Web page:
(13,400)

Other income

385

448

Profit

before tax


897,250


1,027,643

Taxation

(333,150)

(385,048)

Profit after tax


564,100


642,595

STEP 1: First of all highlight the BASE FIGURE which is “Sales” in this case amounting to $7,468,110 and $ 7,016,215 respectively for year 20XX and 20X0.

STEP 2: Divide each figure presented in statement with sales figure and write the answer in percentages e.g. costs of sales (3,866,710 / 7,468,110)*100 = 51.78%.

STEP 3: CHECK (optional). Check the accuracy of conversion by adding the entire individual expenses & incomes percentages which should be equal to 100% i.e. cost of sales +general and administrative expenses + other operating expenses + finance costs + other income + taxation + Profit after tax.

That’s all. Now the statement is common sized and can be compared with other companies’ common size statements and with its own previous years’. See interpretation of vertical analysis for more information.

The common size statement will look like this.

ABC LIMITED
Statement of Comprehensive Income
For the year ended 31 December 20XX
Common Sized


20XX

20X0

 

$

$

Revenue

100%

100%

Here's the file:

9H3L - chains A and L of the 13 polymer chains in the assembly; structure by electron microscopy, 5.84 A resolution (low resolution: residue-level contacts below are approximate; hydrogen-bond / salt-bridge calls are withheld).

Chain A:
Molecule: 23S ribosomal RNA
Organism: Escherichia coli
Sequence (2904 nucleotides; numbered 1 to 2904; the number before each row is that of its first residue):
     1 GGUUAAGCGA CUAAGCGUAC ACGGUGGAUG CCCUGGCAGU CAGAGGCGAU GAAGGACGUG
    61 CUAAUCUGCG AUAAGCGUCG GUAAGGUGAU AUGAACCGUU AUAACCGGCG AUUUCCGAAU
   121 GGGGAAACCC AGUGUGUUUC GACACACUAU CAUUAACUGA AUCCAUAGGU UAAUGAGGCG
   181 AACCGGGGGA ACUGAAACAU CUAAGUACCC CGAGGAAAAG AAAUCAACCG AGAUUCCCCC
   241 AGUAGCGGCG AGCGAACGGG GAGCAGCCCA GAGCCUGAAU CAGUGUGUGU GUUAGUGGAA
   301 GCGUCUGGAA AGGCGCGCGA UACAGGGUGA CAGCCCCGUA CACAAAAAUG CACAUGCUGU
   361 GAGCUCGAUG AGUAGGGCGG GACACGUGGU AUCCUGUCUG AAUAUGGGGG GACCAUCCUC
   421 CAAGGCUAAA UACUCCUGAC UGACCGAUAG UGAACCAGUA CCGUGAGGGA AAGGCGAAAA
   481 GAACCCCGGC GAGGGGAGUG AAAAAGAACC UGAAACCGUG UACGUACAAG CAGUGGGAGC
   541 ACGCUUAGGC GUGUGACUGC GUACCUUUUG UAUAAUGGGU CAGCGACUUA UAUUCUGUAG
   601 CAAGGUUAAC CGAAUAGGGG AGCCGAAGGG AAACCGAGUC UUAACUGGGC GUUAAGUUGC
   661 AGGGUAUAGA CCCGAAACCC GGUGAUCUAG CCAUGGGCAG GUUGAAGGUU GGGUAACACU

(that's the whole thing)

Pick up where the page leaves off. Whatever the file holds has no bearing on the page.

Cost of sales

52%

41%

Gross Profit


48%


59%

General and

Administrative

Expenses

30%

33%

Other

operating

expenses

6%

11%

Profit /Loss

from

Operating

Activities


12%


15%

Finance costs

0.05%

0.19%

 

 

 

Other income

0.01%

0.01%

Profit

before tax


12%


15%

Taxation

4%

5%

Profit after tax


8%


9%

vertical financial statements

 

Check (optional): 52% + 30% +6% +0.05% + 0.01% + 4% + 8% = 100.06% (0.06 rounding off difference).

Interpretation of Vertical Analysis

Vertical analysis provides useful insights about the performance of the company by taking into consideration various components of the company. Vertical Analysis can be interpreted as internal comparison and external comparison.

Internal Comparison:

In the above example cost of sales were 52% of total sales. Similarly, General and Administrative expenses are 30% of total sales.
Company has not performed very well in controlling cost of sales expenses as it were 41% last year and increased in current year by 11% (to 52%). Company need to recheck its cost of sales controls.

On the other hand company has performed better in reducing other operating expenses which are now only 6% as compared to last years of 11%.
Finance costs has reduced from last year but we can clearly see that finance cost is not a major expense and therefore do not impact much on current year’s performance. This also indicates that either the company’s borrowings are low or is capitalized in some other assets of the company.

By comparing vertically (thus the name vertical analysis) we have extracted meaningful information about the performance of the company. Statement of financial position is interpreted in the same manner.

External Comparison:

In external comparison the performance of the company is compared with other companies or industry averages. For example 52% cost of sales is compared with industry average which suppose is 40%, then definitely company is not performing well and company should seriously take into account the measures for its cost of sales and vice versa.

Horizontal Analysis is discussed on previous page.